Sad news this week of two City bankers who committed suicide, both in the prime of their lives. We have all visited that dark place where we have contemplated whether life continues to be worth living. Just this week, a friend send me a plaintive message that read something like this: 'life, job, love, all suck'.
It was love. Beautiful but weighted with the knowledge that it wouldn't last forever. It generated desperate need but was fragile and could be choked off by need itself. It was insecure making and led to jealousy because without him, it felt like I would die. It's what Hollywood preached and what Auden captured in heartrending simplicity.
One of the regular themes of divorces which I have handled over the years is communication. Spouses either seem to talk to little or too much and, when they do, they are frequently failing to grasp what the other is really saying.
I wonder sometimes what it would be like living with the Dalai Lama - because, even though he's probably about the most saintly guy on earth, I'll bet he's got some really irritating habits. You know the sort of thing - hogging the TV remote control; stinking out the lavatory and not opening the window; constantly losing his keys.
For the first time ever, a new study has found that marriage is good for a man's bones; it is the first time too that marital histories and marital quality have been linked to bone health.
Affairs get a negative press in Anglo-Saxon countries, where they are discussed in terms of infidelity, adultery, cheating, dishonesty, and betrayal. Four-fifths of people in Britain condemn affairs as always wrong - even though two-thirds do not regard sex as a central part of marriage.
The Marriage Foundation, founded by the High Court Judge Sir Paul Coleridge, has claimed that cohabitation, i.e living together without marrying, is the key driver of family breakdown. The report urged the Government to reverse the trend away from marriage, by "distinguishing, encouraging, promoting and incentivising marriage."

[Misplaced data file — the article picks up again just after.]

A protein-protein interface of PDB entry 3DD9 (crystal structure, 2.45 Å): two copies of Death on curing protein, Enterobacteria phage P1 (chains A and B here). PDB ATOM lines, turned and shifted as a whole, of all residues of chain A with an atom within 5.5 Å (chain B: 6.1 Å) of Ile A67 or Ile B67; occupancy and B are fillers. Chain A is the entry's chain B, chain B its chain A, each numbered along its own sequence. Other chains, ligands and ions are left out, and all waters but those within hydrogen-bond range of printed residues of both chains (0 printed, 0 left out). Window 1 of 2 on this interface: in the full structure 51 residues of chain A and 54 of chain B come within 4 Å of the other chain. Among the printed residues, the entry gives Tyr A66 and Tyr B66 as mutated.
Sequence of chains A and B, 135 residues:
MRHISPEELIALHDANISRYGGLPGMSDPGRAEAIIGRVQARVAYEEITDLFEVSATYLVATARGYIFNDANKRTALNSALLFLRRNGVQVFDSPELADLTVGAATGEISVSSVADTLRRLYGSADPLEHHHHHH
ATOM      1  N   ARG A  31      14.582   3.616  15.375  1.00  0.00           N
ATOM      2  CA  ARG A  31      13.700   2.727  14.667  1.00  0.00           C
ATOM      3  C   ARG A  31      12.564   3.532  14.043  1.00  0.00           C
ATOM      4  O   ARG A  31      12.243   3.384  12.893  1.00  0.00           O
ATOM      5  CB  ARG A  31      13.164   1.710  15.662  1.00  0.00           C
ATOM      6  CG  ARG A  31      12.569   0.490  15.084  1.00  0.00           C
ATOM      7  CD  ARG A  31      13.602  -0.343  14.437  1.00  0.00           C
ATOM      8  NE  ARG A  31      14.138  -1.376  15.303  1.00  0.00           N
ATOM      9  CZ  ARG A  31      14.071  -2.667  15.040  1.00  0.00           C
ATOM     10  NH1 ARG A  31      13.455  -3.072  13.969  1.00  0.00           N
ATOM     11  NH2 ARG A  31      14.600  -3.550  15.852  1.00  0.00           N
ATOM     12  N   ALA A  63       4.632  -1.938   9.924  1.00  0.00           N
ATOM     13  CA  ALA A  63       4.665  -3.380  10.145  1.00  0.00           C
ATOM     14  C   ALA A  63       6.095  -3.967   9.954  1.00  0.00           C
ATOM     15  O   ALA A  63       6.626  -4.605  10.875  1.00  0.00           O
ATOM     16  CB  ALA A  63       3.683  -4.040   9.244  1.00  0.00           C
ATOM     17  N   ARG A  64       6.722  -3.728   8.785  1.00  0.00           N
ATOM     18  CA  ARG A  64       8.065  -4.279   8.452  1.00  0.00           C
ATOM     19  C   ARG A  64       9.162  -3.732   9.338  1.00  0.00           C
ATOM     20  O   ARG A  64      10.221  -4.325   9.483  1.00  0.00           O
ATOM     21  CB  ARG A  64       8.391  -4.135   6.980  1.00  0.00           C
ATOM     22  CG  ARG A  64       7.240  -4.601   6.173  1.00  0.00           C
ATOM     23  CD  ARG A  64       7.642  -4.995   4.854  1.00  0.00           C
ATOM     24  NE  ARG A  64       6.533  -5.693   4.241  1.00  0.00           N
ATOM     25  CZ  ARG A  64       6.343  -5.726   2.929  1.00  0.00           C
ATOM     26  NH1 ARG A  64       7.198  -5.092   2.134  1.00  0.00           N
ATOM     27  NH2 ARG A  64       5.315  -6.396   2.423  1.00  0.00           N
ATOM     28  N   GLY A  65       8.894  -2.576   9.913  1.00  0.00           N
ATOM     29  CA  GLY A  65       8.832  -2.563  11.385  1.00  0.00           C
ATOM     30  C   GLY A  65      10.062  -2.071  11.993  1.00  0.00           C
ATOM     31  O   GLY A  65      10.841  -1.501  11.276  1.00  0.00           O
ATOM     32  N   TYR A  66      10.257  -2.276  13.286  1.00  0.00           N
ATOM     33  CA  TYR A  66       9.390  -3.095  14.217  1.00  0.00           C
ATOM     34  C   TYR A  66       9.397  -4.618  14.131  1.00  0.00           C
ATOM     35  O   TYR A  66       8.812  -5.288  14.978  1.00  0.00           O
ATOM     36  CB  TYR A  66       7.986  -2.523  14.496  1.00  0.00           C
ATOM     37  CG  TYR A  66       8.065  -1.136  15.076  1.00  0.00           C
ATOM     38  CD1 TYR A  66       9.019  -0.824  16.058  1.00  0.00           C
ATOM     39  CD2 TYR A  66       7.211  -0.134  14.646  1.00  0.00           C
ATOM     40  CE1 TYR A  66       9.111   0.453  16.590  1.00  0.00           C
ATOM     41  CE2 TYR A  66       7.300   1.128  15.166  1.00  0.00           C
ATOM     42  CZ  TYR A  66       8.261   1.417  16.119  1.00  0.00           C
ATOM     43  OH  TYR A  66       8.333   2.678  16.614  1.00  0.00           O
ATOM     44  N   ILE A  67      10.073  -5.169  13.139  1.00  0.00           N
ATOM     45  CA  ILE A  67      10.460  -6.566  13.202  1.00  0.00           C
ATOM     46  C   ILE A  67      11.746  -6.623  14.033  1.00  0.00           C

At the age of 26 my wife had walked out the door on our three year marriage. As I sat in our apartment surrounded by the life that we had built together my thoughts turned to a dark bleak future that I did not want to face. In a severe state of depression I turned to google and typed in the search term 'most painless and quickest way to die'.
This may seem a controversial statement to make after the recent newspaper scandals, but when it comes to his marriages and (ultimately) divorces, Rupert Murdoch has definitely learned from his mistakes.
In the past, the statutory child maintenance service has always been free for parents to access. However, parliament is about to debate a series of changes which could actually make it harder for parents to get help with collecting the child maintenance their children are owed.
Fiona Bruce MP recently stated that the breakdown of marriage was a "public health emergency". She couldn't be further from the truth. The real public health emergency in the UK is domestic violence, from which two women die per week. MPs like Bruce should be supporting women for leaving abusive marriages, not judging them.
A faltering sex life, tensions over finances, and different goals in life, tend to be the biggest causes for conflicts with a spouse, but in most cases no one willingly wants to end their marriage, they simply want something extra for themselves, without causing hurt to anyone else.
In the past five years, we've seen an almost 50 per cent rise in the number of cases where one party in the marriage is left claiming they're "picking up the tab" for debts they didn't build up. This can happen for two reasons.
Privacy laws aside, the French love a sex scandal just like the rest of the world. They try to pretend that as a country they tolerate affairs, powerful men are somehow entitled to take lovers and the rest of the world is somewhat immature not to understand. The hypocrisy lies in the fact they seriously believe these relationships have no impact on the ability to do their jobs.
January not only sees the most depressing month of the year because of tighter clothes and maxed credit cards but it also holds the record for most couples filing for divorce. THOUSANDS of warring couples will have made Monday 'Divorce Monday' as their relationships hit the buffers.
Would you want to ensure that if something happens to you there is sufficient financial support in place to support your family? For a minute consider the following: If you were to die who would pay the mortgage? Who would pay the bills? Who would cover the loss of your income?